…named after Minister AllicockMinister of Social Cohesion, Dr George Norton; Minister of Public Affairs, Dawn Hastings-Williams; and Minister within the Ministry of Natural Resources, Simona Broomes were among 10 Guyanese awarded by the organisation IChange Nations, for their instrumental roles influencing change in their communities and the country.Tony Games, Patsy Fredricks, George Simon, Robert Frederick Allicock, LorraineMinister of Indigenous Peoples’ Affairs, Sydney Allicock during brief remarks at the IChange Nations Sydney Allicock Global Humanitarian Award ceremony at the Umana YanaPierre, Laura George and Ovid Williams also received awards, along with three other awardees based in the United States – Dr Charles Kinuthia, Margaret Ellis and Erik Kudlis.According to the Department of Public Information (DPI), the award is entitled the “IChange Nations Sydney Allicock Global Humanitarian Award” in honour of Minister Allicock’s commitment to empowering the Indigenous people of Guyana, and his role in ensuring that standards of education and community tourism in hinterland communities are strengthened.During brief remarks at the award ceremony hosted at the Umana Yana, Minister Allicock noted the significance of such an event which honours those who would have worked hard to effect change within their communities and the country.Ovid Williams receiving his award from Ambassador Clyde Rivers, Founder and President of IChange Nations“…We have a lot of persons right here in Guyana who have been making some significant contributions and are not recognised; we need to move away from that mindset. People need to be recognised for their hard work,” he said.He pointed out that it was particularly significant for Indigenous peoples, as their contributions were now being acknowledged.The selection process was not a simple one, according to the Minister, since there were many persons who were deserving of the award. He urged those awarded to keep their shoulders to the wheel and to continue to engender the development of the nation.Ambassador Clyde Rivers, Founder and President of IChange Nations, noted that the organisation was honoured to have the award in Minister Allicock’s name. He remarked that the organisation was especially impressed with the role the Minister has been playing in the development of the Indigenous community.Ambassador Rivers also presented a special award to one of Guyana’s YouthMinisters Sydney Allicock, Dawn Hastings-Williams and Simona Broomes; Ambassador Clyde Rivers, Founder and President of IChange Nations, along with other awardees during the IChange Nations Sydney Allicock Global Humanitarian Award ceremony at the Umana YanaAmbassadors, Dr Astell Collins for his outstanding role in the area of leadership.IChange Nations is an internationally recognised organisation which identifies individuals for outstanding humanitarian work in their respective countries and areas of service.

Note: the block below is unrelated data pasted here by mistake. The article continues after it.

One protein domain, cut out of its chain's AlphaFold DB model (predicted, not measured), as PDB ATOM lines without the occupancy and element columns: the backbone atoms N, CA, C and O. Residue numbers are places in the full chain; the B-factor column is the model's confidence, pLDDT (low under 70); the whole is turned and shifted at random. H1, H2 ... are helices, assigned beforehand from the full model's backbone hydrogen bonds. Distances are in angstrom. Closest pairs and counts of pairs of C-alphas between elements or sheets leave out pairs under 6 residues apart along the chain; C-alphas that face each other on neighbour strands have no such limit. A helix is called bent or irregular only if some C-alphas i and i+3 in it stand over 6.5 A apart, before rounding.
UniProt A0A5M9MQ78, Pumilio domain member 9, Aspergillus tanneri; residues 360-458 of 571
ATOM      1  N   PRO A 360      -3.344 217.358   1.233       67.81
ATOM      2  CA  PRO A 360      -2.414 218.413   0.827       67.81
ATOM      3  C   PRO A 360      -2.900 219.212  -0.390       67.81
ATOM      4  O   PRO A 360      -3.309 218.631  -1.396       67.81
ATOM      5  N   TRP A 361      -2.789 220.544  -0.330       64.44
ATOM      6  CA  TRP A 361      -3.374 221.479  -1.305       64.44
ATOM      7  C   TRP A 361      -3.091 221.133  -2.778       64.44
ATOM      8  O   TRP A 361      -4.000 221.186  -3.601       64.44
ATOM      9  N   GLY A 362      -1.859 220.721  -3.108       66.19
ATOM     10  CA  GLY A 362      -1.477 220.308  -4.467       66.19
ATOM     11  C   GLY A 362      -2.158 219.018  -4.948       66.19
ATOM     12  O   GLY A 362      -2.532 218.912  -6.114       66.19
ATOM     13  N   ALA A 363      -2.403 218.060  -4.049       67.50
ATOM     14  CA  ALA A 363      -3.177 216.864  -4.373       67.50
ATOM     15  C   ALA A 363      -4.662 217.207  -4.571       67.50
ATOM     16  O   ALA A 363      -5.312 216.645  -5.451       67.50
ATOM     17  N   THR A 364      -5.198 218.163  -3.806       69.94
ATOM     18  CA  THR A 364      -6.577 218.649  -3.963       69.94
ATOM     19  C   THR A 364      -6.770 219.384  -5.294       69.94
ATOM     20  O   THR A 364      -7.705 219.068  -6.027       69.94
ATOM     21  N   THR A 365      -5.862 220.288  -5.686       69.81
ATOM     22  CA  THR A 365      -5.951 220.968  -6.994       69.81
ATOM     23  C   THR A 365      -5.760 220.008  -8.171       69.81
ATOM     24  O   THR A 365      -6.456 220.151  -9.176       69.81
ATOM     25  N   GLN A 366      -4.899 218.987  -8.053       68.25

…as relief efforts continue in affected locationsAs floodwaters recede in several locations across Region Eight (Potaro-Siparuni), the Indigenous community of Kanapang remains under threat, given the reduced access to the area.Guyana Times was on Sunday informed that deploying relief to this community has proved to be a challenge as the roads in the area near the Ireng River were washed away by the floodwaters.The flooding in Kanapang as seen on SaturdayAccording to information received, boats must be utilised to reach the flood-hit village via the Orinduk route. This publication understands that there were also reports of flooding in Cheung Mouth, Region Eight, but communication difficulties have hindered contact with that community.Amerindian Peoples Association (APA) Member Michael McGarrell related to Guyana Times on Sunday afternoon that relief efforts by a number of bodies were continuing to alleviate the flood crisis. He reiterated that some 22 families lost everything as their homes were washed away.“They are really in need of food and clothing. The Amerindian Peoples Association staff has been on the ground since Friday visiting the affected communities; the situation is really grim, we are appealing for more donations,” he noted.He further highlighted that his organisation has been in collaboration with the Region Eight Regional Democratic Council (RDC) officials to take supplies to the affected locations. McGarrell pointed out that the public can donate to the Amerindian Peoples Association, Indigenous Peoples’ Affairs Ministry and the Civil Defence Commission (CDC).Residents in Chenapau get much-needed suppliesThe CDC and the Public Health Ministry, along with several local businesses and organisations, assisted the residents on Saturday morning, delivering food items as well as health-care services. The six main affected areas are Chenapau, Waipa, Kaibarupai and Itabac, Sand Hill Settlement and Kanapang. The water level in these six villages has been receding. Four planeloads of relief supplies were dispatched to Chenapau and Orinduik on Saturday, while relief supplies for Waipa, Kaibarupai and other villages were taken to the villages from the CDC’s Forward Operations Centre at Orinduik.The food items the residents received included farine, cassava bread, rice, tasso, corned mutton/beef, sardines, tuna, salted fish, salted meat, porridge stuff, milk, sugar, salt, Milo, Ovaltine, drink mixes, chowmein/pasta, peas, casareep, crackers and biscuits.Other needed items were identified as tarpaulin, mosquito nets, hammocks, sheets, blankets, towels, toilet paper, disposable napkins, sanitary pads, laundry soap/detergent, bleach, bath soap, matches/lighters, rope, garbage bags, water purification tablets, clothing, reusable plastic eating utensils, buckets and insect repellent.The Public Health Ministry has also dispatched several doctors, nurses, Community Health Workers and Environmental Health Officers to the affected communities. Junior Public Health Minister, Dr Karen Cummings had disclosed that the Ministry prepared flood kits which include antifungal creams, panadol syrup and items to prevent outbreaks in those areas.The CDC had further reported that several villages in Region Seven (Cuyuni-Mazaruni) were also suffering from flooding, but these communities were not as severely affected as their Region Eight counterparts.The flood-hit Region Seven villages included Purima, Kako, Jawalla, Phillipi, Kamarang and Duebamang. Region Seven Regional Disaster Risk Management Systems (RDRMS) and Regional Disaster Risk Management Committee (RDRMC) have been activated.A team was said to have already been deployed to the affected areas to conduct assessments and reconnaissance. Farmland in the main and some residential areas has been flooded in the Region Seven villages. The flooding in both regions has persisted as a result of excessive recent rainfall in the highland regions. Many of the communities are located in mountainous valleys.